Physician shortage poses challenges to health care
Recently there have been frequent discussions in the media about the lack of pediatricians, family physicians and clinical psychologists in different Estonian towns. This, inevitably, raises a question: what has caused such systemic shortage of physicians and what can be done to solve this situation?
According to the National Institute for Health Development, in 2018 there were approximately 4,600 practicing physicians in Estonia. There are 347 physicians per 100,000 persons, which is the average in the European Union. In addition, there are 1277 dentists, 8317 nurses, 456 midwives and 3609 other health care professionals in Estonia.
Physician shortage by regions and specialties
The shortage of physicians is very uneven across regions. "Geographically, the shortage is the highest in Ida-Virumaa, Southern Estonia and the islands. For example, Ida-Viru Central Hospital also employs many physicians from third countries. Some physicians who are registered as general practitioners actually work as medical specialists. Small hospitals do not have enough specialized physicians to cover necessary on-duty shifts, which is why in some places physicians are constantly on-call at home - for example, gynecologists in Põlva and Kuressaare," explained Katrin Rehemaa, Secretary General of the Estonian Medical Association.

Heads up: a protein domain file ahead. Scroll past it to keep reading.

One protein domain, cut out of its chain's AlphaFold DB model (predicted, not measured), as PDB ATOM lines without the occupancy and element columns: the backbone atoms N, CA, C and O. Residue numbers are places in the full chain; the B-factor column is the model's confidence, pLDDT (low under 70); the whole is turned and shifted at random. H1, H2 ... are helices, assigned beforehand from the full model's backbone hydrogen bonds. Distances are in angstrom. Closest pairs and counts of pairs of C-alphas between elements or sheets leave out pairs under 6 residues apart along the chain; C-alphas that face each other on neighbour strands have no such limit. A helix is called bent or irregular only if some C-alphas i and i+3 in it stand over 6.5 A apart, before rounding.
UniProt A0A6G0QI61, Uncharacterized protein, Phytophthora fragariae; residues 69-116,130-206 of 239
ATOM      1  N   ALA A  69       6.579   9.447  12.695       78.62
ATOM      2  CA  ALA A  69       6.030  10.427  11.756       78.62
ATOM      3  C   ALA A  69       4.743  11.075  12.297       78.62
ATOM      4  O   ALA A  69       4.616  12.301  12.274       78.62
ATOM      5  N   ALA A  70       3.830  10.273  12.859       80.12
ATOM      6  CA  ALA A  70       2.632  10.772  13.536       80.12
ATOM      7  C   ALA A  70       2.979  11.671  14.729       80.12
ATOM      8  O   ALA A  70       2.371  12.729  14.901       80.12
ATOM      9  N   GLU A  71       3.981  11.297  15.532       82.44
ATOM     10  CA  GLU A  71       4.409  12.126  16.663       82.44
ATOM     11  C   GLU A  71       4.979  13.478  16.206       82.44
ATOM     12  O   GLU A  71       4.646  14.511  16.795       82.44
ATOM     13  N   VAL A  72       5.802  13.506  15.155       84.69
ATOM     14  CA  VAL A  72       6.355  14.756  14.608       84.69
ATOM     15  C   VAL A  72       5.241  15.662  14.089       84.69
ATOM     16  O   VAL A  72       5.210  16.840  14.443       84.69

As for specialties, the chairman of the Estonian Hospitals Association, Urmas Sule, mentions the shortage in internal medicine specialists, dermatologists, emergency care specialists, neurologists, oncologists and psychiatrists. “There are several specialties where the development of society puts additional pressure on the service. For example, in case of mental health, we should not only focus on psychiatrists, but the entire service package should have to be redesigned as demand increases - this means collaboration between different health care sectors and increasing demand for occupational therapists and other specialists,” said Sule.
The lack of family physicians, especially in rural areas, is also a frequently discussed and acute problem. "Calls for family physicians are not always successful and therefore, the Health Board has directed patients to other family physicians practice lists. This makes primary care harder to reach for patients and increases the workload of doctors," Rehemaa said.